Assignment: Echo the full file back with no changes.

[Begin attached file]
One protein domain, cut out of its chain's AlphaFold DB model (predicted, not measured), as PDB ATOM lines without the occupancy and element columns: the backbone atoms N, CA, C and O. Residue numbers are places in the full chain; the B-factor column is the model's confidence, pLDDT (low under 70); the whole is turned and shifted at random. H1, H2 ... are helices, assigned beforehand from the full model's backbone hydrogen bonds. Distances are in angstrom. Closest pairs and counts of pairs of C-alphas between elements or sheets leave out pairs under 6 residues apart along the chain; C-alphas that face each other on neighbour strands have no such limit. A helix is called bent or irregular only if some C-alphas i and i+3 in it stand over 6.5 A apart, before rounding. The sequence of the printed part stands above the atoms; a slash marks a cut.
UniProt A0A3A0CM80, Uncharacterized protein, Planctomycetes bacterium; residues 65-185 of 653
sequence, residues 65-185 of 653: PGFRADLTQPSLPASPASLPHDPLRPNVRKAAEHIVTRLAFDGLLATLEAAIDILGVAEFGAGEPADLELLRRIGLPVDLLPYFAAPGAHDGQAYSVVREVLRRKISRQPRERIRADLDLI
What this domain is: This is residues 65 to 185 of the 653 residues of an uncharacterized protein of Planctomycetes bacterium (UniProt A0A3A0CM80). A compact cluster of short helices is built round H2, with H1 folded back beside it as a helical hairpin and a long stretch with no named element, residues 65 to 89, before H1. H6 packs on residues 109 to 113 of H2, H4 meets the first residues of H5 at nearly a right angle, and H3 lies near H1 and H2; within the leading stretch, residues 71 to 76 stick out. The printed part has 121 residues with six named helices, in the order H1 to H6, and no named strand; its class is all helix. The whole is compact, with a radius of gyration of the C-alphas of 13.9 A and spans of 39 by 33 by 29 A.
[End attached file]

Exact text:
One protein domain, cut out of its chain's AlphaFold DB model (predicted, not measured), as PDB ATOM lines without the occupancy and element columns: the backbone atoms N, CA, C and O. Residue numbers are places in the full chain; the B-factor column is the model's confidence, pLDDT (low under 70); the whole is turned and shifted at random. H1, H2 ... are helices, assigned beforehand from the full model's backbone hydrogen bonds. Distances are in angstrom. Closest pairs and counts of pairs of C-alphas between elements or sheets leave out pairs under 6 residues apart along the chain; C-alphas that face each other on neighbour strands have no such limit. A helix is called bent or irregular only if some C-alphas i and i+3 in it stand over 6.5 A apart, before rounding. The sequence of the printed part stands above the atoms; a slash marks a cut.
UniProt A0A3A0CM80, Uncharacterized protein, Planctomycetes bacterium; residues 65-185 of 653
sequence, residues 65-185 of 653: PGFRADLTQPSLPASPASLPHDPLRPNVRKAAEHIVTRLAFDGLLATLEAAIDILGVAEFGAGEPADLELLRRIGLPVDLLPYFAAPGAHDGQAYSVVREVLRRKISRQPRERIRADLDLI
What this domain is: This is residues 65 to 185 of the 653 residues of an uncharacterized protein of Planctomycetes bacterium (UniProt A0A3A0CM80). A compact cluster of short helices is built round H2, with H1 folded back beside it as a helical hairpin and a long stretch with no named element, residues 65 to 89, before H1. H6 packs on residues 109 to 113 of H2, H4 meets the first residues of H5 at nearly a right angle, and H3 lies near H1 and H2; within the leading stretch, residues 71 to 76 stick out. The printed part has 121 residues with six named helices, in the order H1 to H6, and no named strand; its class is all helix. The whole is compact, with a radius of gyration of the C-alphas of 13.9 A and spans of 39 by 33 by 29 A.